Stockbrokers on stay-away

Thomas Mutswiti

STOCKBROKERS yesterday protested against Finance minister Herbert Murerwa’s latest fiscal policy measures by staying away from the bourse.



Helvetica, sans-serif”>There was no trading on the Zimbabwe Stock Exchange following a major policy shift that requires pension funds to increase government bonds and bills as a proportion of their portfolios, a ZSE official said.


The directive on Tuesday includes a 10% tax on all shares sold on the Zimbabwe Stock Exchange.


In tandem with this policy shift, the industrial index lost its post-holiday exuberance, shedding 0,41% on Tuesday, 6,5% on Wednesday with only 1,3-million shares changing hands. This was a far-cry from daily averages of 20-million shares in the past few weeks.


Yesterday there was no trade in both the morning and afternoon call overs as brokers were just seated chatting away.


Pension funds, the biggest investors on the ZSE, are required to invest 35% of their total assets in government bonds and Treasury bills, but have been calculating that percentage based on book value.


Murerwa said pension funds must calculate these assets based on market value, a move traders said would force companies such as First Mutual and Old Mutual to offload shares to raise money to buy bonds and bills to meet the required percentage.


The bourse has remained one of the few areas notching a positive return on investment in a crumbling economy. Inflation last month raced to 254,8%, the highest in more than a year.


“What will happen is that pension funds will be forced to sell shares to meet the shortfall created by the new requirement, but no one in the market has the capacity to absorb the shares. There has not been any activity today, the afternoon session only lasted five minutes,” ZSE chief executive, Emmanuel Munyukwi, said.


“The market becomes a sellers’ market. It’s a disaster, and there is a very high possibility that the market will collapse. All is not well.”


Rashid Mudala, a fund manager at First Mutual Ltd, agreed. “As they rush to conform with the new requirements, pension funds will have to sell shares to raise the cash.”


Mudala said the directive was most likely to cause a stock market collapse as pension funds dispose of shares in a market with no takers.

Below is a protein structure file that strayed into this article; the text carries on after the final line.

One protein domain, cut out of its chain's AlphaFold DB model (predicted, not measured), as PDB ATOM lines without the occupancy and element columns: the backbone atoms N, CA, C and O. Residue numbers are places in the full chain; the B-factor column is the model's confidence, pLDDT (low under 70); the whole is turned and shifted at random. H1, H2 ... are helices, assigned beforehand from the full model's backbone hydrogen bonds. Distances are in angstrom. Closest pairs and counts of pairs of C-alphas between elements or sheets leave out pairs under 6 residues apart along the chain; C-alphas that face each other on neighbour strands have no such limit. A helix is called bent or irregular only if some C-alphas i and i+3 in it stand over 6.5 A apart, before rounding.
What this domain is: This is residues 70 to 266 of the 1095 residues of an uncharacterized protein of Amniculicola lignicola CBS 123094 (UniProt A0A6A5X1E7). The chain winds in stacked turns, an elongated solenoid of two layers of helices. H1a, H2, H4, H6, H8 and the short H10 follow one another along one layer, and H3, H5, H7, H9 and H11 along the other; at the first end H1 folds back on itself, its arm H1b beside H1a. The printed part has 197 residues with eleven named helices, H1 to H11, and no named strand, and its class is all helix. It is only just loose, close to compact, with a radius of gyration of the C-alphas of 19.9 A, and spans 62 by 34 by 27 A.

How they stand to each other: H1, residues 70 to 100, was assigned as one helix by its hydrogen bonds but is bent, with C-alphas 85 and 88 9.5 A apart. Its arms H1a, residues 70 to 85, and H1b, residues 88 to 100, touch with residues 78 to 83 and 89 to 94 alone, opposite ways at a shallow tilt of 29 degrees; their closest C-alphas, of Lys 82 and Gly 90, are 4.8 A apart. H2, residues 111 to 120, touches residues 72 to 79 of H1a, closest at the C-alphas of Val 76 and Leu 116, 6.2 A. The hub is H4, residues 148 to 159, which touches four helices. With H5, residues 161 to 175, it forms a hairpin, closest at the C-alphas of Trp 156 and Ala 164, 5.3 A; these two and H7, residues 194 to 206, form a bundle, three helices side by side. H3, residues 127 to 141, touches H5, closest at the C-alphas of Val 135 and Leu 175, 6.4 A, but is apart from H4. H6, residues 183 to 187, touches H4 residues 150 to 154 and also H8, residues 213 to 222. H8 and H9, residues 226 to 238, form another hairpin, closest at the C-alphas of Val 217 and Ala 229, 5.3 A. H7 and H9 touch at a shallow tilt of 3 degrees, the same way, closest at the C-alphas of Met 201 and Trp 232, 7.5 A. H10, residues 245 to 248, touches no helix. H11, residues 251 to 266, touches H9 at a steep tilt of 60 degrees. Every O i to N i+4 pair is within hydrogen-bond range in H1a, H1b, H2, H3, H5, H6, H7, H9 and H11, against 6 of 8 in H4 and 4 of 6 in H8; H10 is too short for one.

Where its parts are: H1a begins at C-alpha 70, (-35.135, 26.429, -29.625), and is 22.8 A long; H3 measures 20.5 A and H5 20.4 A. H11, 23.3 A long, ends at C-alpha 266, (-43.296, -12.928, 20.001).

Pension funds have until October to meet the new requirements.


There are 79 listed companies on the bourse, including South African insurance firm Old Mutual, Pretoria Portland Cement and tobacco giant BAT.

The ZSE’s market capitalisation stood at $37,6 trillion at the end of July.


Analysts said government was desperate to raise funds to meet commitments after six years of recession. Government is increasingly relying on the domestic market for funds to finance budget shortfalls after a fallout with multilateral lenders over President Mugabe’s controversial land policies.

“The government is trying to extract every last dollar that might be out there, but by so doing it is making people poorer when they retire,” economist John Robertson said.


Analysts predicted an upsurge in black market activities like forex dealing as investors seek alternative avenues to realise real returns.


Government is trying to satisfy its expenditure needs and at the same time violating its social obligations. This development might see pension funds and insurance companies raising premiums, analysts say.


An analyst with an insurance company said the requirement will be taxing on pension funds as it implies that every time properties are revalued they will fall short of the prescribed asset ratios.


The equities market will suffer the most as pension funds will have to liquidate shares to meet these ratios.

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